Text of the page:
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Building Communities of Understanding and Hope

“Loneliness has the same impact on mortality as smoking 15 cigarettes a day, making it even more dangerous than obesity,” reports Douglas Nemecek, MD, Chief Medical Officer of behavioral health in a major new study on loneliness that outlines the prevalence and significance of loneliness and social isolation, as well as a handful of coping strategies. This line of research holds particular significance for patients and caregivers of ME/CFS and FM, who may experience high levels of isolation as energy, hope, and social time drain away. As a result, loneliness can act as a serious and underestimated health risk for people affected by these illnesses. 

The solution? There are several ways to approach these challenges, but one of the best strategies for both patients and caregivers is to attend support groups. 

Bateman Horne Center offers a monthly patient support group every 2nd Tuesday at 4 pm.

These groups are led by Liz Sherlock, a psychologist with a PhD in counseling; her education and life experience has given her a great deal of expertise in addressing long-term pain, including having several family members with ME/CFS. Registration for these support groups is requested, as seats are limited to a maximum of fifteen people per session. Please visit the BHC event calendar for support group details.

Liz Sherlock, explains, “Support groups give people a space and time to connect with others who are facing the same struggles. People appreciate the opportunity to meet others, hear their stories, and tell their own. This process allows participants to express feelings, empathize with others and gain useful information about coping strategies. A group can reduce the sense of loneliness and isolation that is one of the most difficult things about chronic illness. This has both mental and physical benefits.”

While in-person support groups serve as a strong resource, they are frequently unrealistic due to either distance and availability restraints or a lack of the energy required to attend. A strong alternative is an online support group; such groups, whether on internet forums, Facebook, or some other site, can offer a sense of community, understanding, and support comparable to in-person support groups while mitigating distance and allowing for participation in short blocks of time that can be far less exhausting than in-person support groups.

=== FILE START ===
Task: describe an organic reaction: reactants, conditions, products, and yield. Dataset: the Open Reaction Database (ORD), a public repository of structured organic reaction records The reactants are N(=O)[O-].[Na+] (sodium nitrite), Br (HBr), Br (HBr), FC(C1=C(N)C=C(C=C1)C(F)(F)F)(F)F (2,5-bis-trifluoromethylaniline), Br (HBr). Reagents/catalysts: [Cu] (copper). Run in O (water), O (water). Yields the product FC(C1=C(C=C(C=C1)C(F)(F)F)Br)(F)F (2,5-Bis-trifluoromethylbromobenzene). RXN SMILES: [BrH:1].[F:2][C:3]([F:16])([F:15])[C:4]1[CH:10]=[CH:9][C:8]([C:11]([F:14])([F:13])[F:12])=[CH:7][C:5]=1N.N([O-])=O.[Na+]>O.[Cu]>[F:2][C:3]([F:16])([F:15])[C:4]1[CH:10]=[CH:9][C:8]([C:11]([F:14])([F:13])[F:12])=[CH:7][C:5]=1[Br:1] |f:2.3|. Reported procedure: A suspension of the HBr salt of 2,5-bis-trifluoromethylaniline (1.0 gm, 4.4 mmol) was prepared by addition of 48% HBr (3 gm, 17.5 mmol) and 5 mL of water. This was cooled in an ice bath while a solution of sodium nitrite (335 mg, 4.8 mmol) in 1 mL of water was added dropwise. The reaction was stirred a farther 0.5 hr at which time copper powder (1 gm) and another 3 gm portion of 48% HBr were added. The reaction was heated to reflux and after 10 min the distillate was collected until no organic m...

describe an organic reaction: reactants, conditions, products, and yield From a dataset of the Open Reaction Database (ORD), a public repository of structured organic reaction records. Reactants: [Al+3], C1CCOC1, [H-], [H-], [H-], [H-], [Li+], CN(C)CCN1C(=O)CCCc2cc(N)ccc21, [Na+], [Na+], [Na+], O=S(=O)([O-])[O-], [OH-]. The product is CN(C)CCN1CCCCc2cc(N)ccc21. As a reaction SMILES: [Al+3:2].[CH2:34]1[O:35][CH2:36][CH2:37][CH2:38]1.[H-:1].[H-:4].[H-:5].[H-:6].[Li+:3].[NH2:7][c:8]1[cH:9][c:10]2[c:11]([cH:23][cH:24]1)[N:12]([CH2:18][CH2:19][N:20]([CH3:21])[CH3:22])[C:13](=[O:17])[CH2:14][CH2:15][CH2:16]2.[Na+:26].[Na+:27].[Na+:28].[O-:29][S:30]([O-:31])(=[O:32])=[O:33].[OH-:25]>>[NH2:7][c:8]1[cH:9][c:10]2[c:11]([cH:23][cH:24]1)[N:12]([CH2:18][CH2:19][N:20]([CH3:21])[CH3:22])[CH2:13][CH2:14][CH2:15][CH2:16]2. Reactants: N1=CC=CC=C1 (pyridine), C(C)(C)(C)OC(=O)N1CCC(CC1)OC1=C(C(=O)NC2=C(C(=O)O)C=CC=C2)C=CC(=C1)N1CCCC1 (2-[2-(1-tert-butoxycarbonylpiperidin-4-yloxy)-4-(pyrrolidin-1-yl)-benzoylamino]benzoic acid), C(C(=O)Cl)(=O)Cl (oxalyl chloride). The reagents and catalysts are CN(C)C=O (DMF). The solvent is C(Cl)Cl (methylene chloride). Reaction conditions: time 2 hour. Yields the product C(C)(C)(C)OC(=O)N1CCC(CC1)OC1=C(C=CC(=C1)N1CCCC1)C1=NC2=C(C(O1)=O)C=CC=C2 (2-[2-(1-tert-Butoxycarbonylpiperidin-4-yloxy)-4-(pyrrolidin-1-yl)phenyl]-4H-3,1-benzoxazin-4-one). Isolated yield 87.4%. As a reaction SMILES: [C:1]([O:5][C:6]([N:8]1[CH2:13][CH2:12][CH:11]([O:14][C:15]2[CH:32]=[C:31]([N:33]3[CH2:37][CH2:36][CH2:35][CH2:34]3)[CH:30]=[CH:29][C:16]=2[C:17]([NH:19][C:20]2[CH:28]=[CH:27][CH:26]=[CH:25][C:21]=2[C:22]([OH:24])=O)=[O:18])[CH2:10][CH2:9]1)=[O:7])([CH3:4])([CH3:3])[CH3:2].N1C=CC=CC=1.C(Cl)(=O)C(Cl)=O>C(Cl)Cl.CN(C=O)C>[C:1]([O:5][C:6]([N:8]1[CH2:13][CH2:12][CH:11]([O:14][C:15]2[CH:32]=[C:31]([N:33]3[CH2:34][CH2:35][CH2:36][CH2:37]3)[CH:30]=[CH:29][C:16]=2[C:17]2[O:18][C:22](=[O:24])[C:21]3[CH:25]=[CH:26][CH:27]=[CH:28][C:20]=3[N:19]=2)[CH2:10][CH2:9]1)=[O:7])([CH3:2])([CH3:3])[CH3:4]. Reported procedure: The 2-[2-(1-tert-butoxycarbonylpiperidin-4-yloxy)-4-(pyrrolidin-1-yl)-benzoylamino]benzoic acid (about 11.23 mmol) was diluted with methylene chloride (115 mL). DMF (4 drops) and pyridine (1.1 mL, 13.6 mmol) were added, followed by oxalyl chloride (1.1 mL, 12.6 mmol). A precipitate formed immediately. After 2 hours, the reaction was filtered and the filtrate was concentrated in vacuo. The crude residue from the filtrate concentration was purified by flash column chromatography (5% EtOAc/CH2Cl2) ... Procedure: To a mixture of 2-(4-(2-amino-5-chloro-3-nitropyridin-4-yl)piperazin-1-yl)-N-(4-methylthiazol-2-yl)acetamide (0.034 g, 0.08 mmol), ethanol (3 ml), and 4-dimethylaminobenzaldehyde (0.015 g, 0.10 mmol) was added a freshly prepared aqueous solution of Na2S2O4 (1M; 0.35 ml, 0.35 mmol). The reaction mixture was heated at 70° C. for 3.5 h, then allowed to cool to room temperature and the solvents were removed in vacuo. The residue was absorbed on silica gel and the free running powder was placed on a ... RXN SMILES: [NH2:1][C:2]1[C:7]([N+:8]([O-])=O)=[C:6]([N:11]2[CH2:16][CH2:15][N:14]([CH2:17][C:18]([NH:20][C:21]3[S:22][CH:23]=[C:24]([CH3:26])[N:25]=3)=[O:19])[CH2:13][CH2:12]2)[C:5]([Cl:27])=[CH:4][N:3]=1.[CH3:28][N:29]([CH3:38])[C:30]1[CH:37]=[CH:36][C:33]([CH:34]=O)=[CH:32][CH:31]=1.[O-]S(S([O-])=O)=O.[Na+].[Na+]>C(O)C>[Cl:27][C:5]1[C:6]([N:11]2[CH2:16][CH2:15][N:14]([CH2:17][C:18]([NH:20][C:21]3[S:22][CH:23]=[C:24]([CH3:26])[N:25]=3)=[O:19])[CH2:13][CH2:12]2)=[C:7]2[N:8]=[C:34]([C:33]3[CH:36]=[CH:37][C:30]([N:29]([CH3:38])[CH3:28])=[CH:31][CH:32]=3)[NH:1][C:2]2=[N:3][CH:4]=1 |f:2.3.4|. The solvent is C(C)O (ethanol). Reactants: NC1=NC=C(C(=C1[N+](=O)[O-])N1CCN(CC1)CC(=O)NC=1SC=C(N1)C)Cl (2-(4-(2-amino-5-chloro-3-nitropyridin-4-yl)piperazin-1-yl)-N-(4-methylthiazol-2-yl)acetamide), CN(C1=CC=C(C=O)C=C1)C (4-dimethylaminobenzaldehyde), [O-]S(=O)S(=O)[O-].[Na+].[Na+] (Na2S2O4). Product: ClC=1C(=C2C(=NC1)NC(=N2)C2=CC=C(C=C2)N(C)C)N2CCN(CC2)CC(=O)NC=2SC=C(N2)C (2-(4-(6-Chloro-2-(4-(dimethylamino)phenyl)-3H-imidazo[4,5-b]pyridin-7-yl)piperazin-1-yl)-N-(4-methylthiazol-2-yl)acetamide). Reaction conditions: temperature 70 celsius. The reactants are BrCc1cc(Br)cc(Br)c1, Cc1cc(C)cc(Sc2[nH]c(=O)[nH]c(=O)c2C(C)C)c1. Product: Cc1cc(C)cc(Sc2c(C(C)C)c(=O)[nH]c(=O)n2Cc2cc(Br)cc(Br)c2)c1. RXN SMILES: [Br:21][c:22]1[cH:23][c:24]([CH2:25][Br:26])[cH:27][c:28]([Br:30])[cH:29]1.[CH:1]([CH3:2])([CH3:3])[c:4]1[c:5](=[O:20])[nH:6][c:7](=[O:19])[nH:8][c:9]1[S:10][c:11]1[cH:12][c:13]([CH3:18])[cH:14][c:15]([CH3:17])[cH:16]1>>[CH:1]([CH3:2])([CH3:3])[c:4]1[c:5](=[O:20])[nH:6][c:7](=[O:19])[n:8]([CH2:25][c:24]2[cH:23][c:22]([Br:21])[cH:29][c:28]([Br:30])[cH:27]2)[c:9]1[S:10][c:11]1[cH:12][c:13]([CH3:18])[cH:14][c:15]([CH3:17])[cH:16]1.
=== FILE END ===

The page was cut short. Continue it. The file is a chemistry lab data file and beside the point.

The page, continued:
When selecting online support groups, keep a few key criteria in mind. Be careful to select groups where everyone contributes, not just a small handful of the members, and avoid groups that are overly judgemental or belittle and demean members. Moderators serve a key role in upholding these criteria, so give strong preference to groups with moderators or administrators. Leave groups where you do not feel comfortable or included, and be wary of sites that promise to cure ME/CFS or FM – while many strategies can lessen symptoms, no medication, diet, exercise routine, or any number of other strategies have cured ME/CFS or FM.

Please note that while these resources are intended to benefit those affected by ME/CFS and FM, they are not endorsed by the Bateman Horne Center and individuals should carefully assess their value:

Living with ME/CFS

Pregnancy and Parenting with ME/CFS

Living with Fibromyalgia & Chronic Pain

Finally, while support groups are a useful resource for many people, they are far from the only strategy. Bateman Horne Center’s patient library  provides a wide array of materials for patients and caregivers alike, and our Youtube channel acts as a repository of our monthly educational meetings as well. If you are aware of additional support groups or networks please email us at [email protected] 

If you have appreciated these resources, please consider donating to the Bateman Horne Center as we continue to provide and expand resources and education for those living with ME/CFS and FM.